Formula One’s hopes of hosting two races at Silverstone were on Friday dealt a blow as the sport was not handed any exemption to the British government’s plans to introduce a 14-day quarantine period for those entering the country.
The measures are to be introduced from June 8 to help curb the spread of COVID-19, but would be reviewed every three weeks, meaning that an agreement could still be found in time for the two races at Silverstone to go ahead in July.
The sport earlier this week stressed the need for a quarantine exemption by highlighting the effect that the new rules would have on “tens of thousands of jobs linked to F1 and supply chains.”
However, Silverstone managing director Stuart Pringle is hopeful that an agreement can be reached that allows both races to go ahead.
“I am very clear that the importance of the industry is understood by the government,” he told Sky Sports. “So I remain optimistic that a sensible and pragmatic solution, which puts the onus on the sport quite rightly to come up with the right solution, can be found.”
Seven of the 10 teams on the F1 grid have bases in England.
“This isn’t just 90 minutes of an exciting sporting race. This is about getting an industry back to work,” Pringle added. “This is about 40-plus thousand people’s livelihoods being ignited. The racing is at the very top of the pinnacle. Formula 1 is absolutely the top of the motorsport tree — it’s the bit that we see and it’s the most visible bit, but it’s the stand-bearer for this industry and it’s about getting an industry started again.”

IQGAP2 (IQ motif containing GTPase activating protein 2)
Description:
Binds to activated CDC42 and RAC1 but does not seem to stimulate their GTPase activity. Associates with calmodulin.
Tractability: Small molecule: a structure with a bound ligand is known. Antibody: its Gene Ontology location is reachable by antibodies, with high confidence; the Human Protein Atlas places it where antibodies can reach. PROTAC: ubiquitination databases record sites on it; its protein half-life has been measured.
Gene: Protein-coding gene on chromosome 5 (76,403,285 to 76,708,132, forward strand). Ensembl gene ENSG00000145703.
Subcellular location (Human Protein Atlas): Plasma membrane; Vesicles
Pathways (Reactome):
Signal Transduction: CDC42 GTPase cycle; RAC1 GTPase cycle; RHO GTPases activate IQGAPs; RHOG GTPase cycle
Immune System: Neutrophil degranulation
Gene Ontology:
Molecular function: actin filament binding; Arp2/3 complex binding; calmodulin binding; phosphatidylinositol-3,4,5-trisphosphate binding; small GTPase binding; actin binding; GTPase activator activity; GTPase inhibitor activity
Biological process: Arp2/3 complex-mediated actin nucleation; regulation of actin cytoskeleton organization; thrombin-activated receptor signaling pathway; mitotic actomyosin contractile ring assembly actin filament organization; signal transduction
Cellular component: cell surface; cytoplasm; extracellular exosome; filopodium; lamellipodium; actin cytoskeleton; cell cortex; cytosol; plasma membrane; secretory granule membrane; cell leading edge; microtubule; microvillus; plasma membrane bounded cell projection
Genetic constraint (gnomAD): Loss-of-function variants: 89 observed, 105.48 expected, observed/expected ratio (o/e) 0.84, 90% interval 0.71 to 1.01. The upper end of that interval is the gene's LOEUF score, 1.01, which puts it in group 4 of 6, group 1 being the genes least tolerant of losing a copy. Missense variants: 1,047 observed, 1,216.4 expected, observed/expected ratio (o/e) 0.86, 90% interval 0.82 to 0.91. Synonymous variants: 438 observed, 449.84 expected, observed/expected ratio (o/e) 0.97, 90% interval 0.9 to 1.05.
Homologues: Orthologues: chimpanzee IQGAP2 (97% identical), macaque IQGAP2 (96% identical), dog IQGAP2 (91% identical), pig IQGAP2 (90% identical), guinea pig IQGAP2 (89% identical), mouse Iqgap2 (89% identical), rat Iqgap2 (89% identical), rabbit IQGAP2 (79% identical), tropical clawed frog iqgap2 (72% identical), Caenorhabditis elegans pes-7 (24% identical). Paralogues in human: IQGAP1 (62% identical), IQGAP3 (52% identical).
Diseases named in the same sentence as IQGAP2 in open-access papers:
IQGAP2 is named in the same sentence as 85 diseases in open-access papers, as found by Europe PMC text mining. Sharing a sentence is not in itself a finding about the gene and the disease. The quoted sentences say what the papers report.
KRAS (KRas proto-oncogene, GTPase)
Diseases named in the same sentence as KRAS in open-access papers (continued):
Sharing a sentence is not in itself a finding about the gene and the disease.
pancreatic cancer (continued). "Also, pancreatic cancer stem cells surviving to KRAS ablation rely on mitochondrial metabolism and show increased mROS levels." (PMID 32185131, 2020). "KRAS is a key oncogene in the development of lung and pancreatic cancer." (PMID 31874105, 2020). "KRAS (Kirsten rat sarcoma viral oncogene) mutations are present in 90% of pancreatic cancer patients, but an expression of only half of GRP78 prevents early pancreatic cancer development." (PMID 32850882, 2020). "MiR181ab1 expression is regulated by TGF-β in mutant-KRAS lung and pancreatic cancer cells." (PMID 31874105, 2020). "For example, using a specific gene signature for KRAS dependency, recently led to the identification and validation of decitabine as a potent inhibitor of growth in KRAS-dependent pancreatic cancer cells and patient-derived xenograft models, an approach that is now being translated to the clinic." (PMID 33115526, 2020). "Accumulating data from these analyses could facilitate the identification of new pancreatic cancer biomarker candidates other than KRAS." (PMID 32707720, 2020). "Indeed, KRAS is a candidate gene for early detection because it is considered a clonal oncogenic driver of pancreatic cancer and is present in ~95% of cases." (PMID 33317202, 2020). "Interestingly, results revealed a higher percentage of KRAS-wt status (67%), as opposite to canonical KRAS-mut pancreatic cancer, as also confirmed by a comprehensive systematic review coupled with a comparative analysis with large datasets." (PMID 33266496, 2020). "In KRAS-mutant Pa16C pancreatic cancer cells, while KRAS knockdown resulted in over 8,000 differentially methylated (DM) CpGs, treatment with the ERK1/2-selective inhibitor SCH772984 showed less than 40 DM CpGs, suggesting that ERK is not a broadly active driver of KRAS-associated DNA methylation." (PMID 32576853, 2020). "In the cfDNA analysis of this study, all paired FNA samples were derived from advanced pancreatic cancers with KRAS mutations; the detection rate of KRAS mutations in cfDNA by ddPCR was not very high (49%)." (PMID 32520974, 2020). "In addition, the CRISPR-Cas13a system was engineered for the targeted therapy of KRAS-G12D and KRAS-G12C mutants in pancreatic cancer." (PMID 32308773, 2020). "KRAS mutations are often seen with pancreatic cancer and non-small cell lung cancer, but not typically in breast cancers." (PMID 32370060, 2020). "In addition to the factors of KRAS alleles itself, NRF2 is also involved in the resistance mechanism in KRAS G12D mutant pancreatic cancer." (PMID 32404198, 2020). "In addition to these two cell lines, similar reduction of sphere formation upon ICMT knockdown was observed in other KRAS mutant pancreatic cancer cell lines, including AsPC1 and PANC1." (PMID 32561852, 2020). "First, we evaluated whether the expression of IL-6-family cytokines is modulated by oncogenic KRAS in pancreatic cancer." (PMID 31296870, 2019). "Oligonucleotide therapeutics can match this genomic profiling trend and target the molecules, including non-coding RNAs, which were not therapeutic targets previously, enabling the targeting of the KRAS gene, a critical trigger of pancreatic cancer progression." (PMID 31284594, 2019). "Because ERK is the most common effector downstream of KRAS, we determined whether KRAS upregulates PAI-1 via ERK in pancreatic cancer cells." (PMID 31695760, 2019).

The sports’ organizers are hoping to start the season with the Austrian Grand Prix on July 5 behind closed doors, followed by a second race at the Red Bull Ring a week later.
It was hoped that Silverstone could then host two races in back-to-back weekends, also behind closed doors.
“We have been working closely with the government on the implications of the policy for Formula 1 and Silverstone, and those discussions are ongoing at this time with the aim of finding a solution, with safety as our first priority,” an F1 spokesman told reporters on Friday.
The quarantine restrictions could also have a major impact on the participation of British sides in European soccer competition.
Manchester City, Manchester United, Chelsea, Wolverhampton Wanderers and Rangers are all still involved in the knockout stages of the UEFA Champions League or Europa League.
UEFA is planning for both competitions to be finished in August, once domestic seasons have been completed.
TEAM COST-CUTTING MEASURES
Formula One’s 10 teams have agreed on cost-cutting measures, including a budget cap of US$145 million for next season, the BBC reported on Friday.
The measures have yet to be officially approved by the governing FIA’s World Motor Sport Council — in an e-vote due to the COVID-19 pandemic — but that is seen as a formality and likely to occur this week.
The US$145 million figure had been agreed on, but the sport would look for further reductions in future seasons, F1 managing director for motorsport Ross Brawn said this month.
The BBC and motorsport.com, citing multiple sources, reported that the teams had agreed to reduce the cap to US$140 million in 2022 and US$135 million for the 2023-2025 period.
The season has yet to start, with the first 10 races postponed or cancelled due to the pandemic.
A major rewrite of the technical regulations has been delayed until 2022, with teams carrying over this year’s vehicles to next year.
The budget cap, which does not include driver salaries, had initially been set at US$175 million, but some teams wanted a more drastic limit closer to US$100 million to ensure the sport survives the crisis.
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